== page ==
The spirit of rejection is a genius at getting us to flee into a false refuge. And I mean that in the literal, original sense of the Latin word ‘genius’, a watching spirit who guides and governs a person from birth.

Jesus, in warning people not to belittle children—and probably disabled children at that—said, ‘See that you do not despise one of these little ones. For I tell you that in heaven their angels always see the face of my Father.’ (Matthew 18:10 ESV)

Jesus spoke of guardian angels, the Romans of guardian spirits. The angels of Jesus are protective, the genii of the Romans are possessive. They are familiar spirits—and for some individuals and families, the spirit of rejection hasn’t just got a home with them, it’s got a nest.

Every time it looks like we might break free of captivity, we’re going to experience an episode of sufficiently severe rejection to tempt us employ one of our coping mechanisms. And the problem with these coping mechanisms is that, like the habit I mentioned back in Session 23 of going to coffee whenever I was disappointed, they simply reinforce our complicity with the spirit of rejection.

All the classic fear responses are actually false refuges.

  • Flight. We can flee from rejection—but it’s always going to follow us. That’s the way it operates. We think we can escape by ducking into a refuge, but that’s precisely its plan.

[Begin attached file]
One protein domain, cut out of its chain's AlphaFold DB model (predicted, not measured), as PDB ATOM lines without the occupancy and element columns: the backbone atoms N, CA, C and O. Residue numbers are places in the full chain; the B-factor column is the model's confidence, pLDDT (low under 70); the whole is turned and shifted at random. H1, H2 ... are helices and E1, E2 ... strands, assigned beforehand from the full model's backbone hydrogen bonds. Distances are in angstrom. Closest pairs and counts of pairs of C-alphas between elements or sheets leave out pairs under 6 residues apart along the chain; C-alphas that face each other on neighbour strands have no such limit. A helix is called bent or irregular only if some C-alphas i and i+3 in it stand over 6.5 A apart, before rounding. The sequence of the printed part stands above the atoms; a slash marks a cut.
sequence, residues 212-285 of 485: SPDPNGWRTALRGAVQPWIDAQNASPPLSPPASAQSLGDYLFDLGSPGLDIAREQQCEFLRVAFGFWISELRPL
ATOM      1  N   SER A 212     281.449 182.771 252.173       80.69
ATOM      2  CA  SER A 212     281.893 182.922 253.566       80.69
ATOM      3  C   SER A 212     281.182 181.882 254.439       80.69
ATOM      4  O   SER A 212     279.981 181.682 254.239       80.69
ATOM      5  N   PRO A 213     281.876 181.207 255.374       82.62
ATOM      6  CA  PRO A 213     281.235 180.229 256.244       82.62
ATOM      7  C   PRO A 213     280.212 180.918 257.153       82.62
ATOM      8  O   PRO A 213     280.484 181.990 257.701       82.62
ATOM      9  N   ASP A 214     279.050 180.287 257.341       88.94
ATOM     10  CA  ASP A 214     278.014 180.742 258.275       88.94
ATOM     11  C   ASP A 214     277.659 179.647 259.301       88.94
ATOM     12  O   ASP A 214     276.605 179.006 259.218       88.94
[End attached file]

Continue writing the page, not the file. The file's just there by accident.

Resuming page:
• Fight. Remember the saying, ‘What we resist persists’? We can try fighting this spirit but we won’t get far. Beating it into submission in our own strength isn’t likely to succeed. And if that does, it will soon be back with a band of allies.
  • Freeze. We can just stop and hope our statue-like stillness is going to save us. But all this does is play into the hands of rejection’s ally, the spirit of wasting.
  • Forget. We can try to ignore rejection. We can hope the pain will go away if we sideline it and don’t think about it. But, behind our backs, it’s just growing monstrously big.
  • Forestall. We can pre-empt rejection by anticipating it and getting in first. This enables us to pretend we weren’t rejected; but it doesn’t heal the core wounding of our hearts.
  • Flatter. We can try to prevent rejection by fawning over those we want to accept us. But friendships grow strong and vigorous through honesty, not flattery.

We need to remember that, what we fear, we create.

Job said: ‘What I feared has come upon me; what I dreaded has happened to me.’ (Job 3:25 NIV) He reminds us that fear is like a magnet, drawing to us the very thing we dread.

So, instead of these inadequate methods of dealing with rejection, we need to:

  • Face it squarely.

Renounce the false refuge and ask Jesus to help us face it full on.

This is Grace Drops and I’m Anne Hamilton. May Yeshua HaMashiach help you face down rejection today.

Thank you to Lorna Skinner of for the background music.

Understanding false refuges is the single most important step towards dealing with the obstacles barring you from coming into your calling. Hidden in the Cleft explains false refuges in more detail and is available as a paperback or an ebook.

Many people, on recognising the spirit of rejection operating in their lives, try to bind it and cast it out. Yet that’s not what Jesus did when He encountered it. In fact, as the rejected Cornerstone, He set up His church in the very territory dominated by this spirit. We are called to learn to master it. Dealing with Azazel: Spirit of Rejection is available as a paperback.